Humans are significantly different from other species when it comes to childhood and development. Humans take roughly three years longer to mature than any other species. This extra time and extra development shows that we have adapted to an increase in the complexity of social and behavioral competencies needed to function in adulthood and reproduction. The differences in the physical, and social development of boys and girls are influenced by adult sex differences in sexual selection, intra-sexual competition, and parental investment.
Physical development results in the physical changes associated with adult reproduction, as well as those physical changes that directly facilitate intra-sexual competition or influence mate choice. Men go through prolonged puberty to grow larger than women. This evolvement must have derived from sexual selection, because there are not many species in which males are larger than females. Because sexual reproduction results in diversity among the individuals of a sexually-reproducing species, there is also variability in the "mate value" of individuals (Geary).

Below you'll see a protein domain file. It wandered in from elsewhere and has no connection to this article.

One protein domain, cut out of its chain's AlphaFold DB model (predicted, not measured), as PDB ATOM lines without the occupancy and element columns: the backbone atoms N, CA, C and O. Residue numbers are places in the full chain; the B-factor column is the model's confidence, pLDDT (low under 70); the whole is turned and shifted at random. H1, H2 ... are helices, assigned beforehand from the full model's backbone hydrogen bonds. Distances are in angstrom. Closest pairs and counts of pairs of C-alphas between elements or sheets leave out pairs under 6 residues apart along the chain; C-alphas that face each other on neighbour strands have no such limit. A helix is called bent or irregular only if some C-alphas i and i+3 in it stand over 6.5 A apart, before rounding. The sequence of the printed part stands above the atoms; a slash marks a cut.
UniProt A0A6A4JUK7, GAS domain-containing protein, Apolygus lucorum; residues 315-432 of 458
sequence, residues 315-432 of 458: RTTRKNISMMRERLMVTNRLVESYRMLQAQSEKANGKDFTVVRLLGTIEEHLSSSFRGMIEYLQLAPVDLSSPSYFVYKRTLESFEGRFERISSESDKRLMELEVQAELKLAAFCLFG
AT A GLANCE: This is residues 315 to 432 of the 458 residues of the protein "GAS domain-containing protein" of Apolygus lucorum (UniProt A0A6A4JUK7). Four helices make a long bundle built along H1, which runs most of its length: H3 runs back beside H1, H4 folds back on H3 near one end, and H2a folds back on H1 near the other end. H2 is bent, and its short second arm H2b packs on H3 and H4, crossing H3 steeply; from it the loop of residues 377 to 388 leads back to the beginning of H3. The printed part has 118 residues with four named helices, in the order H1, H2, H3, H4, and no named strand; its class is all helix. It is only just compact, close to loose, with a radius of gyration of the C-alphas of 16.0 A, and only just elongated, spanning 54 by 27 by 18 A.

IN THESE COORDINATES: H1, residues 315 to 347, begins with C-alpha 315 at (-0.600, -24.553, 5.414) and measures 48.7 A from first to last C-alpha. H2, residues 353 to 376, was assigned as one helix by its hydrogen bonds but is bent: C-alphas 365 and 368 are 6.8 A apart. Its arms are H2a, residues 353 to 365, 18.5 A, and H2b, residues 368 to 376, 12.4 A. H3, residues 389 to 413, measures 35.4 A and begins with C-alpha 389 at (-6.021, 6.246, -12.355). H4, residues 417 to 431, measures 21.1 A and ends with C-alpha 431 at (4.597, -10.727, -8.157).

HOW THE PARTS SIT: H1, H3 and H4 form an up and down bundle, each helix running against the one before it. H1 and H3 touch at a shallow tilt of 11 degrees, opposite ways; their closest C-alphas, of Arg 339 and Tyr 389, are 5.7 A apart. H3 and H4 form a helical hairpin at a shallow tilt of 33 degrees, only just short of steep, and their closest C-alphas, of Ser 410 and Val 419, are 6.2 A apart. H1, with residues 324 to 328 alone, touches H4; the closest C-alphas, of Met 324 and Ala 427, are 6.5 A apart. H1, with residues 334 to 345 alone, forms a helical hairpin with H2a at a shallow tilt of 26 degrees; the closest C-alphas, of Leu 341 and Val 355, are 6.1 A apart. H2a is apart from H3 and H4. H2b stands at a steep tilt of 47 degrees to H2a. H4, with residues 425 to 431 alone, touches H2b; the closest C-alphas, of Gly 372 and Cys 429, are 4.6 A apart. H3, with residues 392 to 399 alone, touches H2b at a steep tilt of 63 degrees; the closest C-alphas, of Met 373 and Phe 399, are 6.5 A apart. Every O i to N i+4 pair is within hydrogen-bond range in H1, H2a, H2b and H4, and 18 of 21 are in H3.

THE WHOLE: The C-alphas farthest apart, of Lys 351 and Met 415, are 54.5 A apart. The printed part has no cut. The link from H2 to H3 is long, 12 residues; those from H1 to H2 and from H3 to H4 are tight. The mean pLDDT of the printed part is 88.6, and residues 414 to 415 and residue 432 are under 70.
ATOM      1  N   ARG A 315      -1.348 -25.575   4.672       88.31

This results in competition for the most desirable mates, and the exercise of choice among mates with the best characteristics. The name Darwin gave to this process is "sexual selection" (Geary). The most prominent sex differences to emerge during puberty are a widening of the hips and pelvis in girls and a widening of the width of the shoulders in boys. Other sex differences include greater changes in the facial features of boys and greater increases in body fat in girls. The former reflects the surfacing of those facial features that members of the opposite sex find attractive, that is, a masculine jaw in men and a youthful appearance in women. Many of the physical changes associated with puberty, such as the relatively large breasts in women compared to other mammals, are due to mate choice preferences,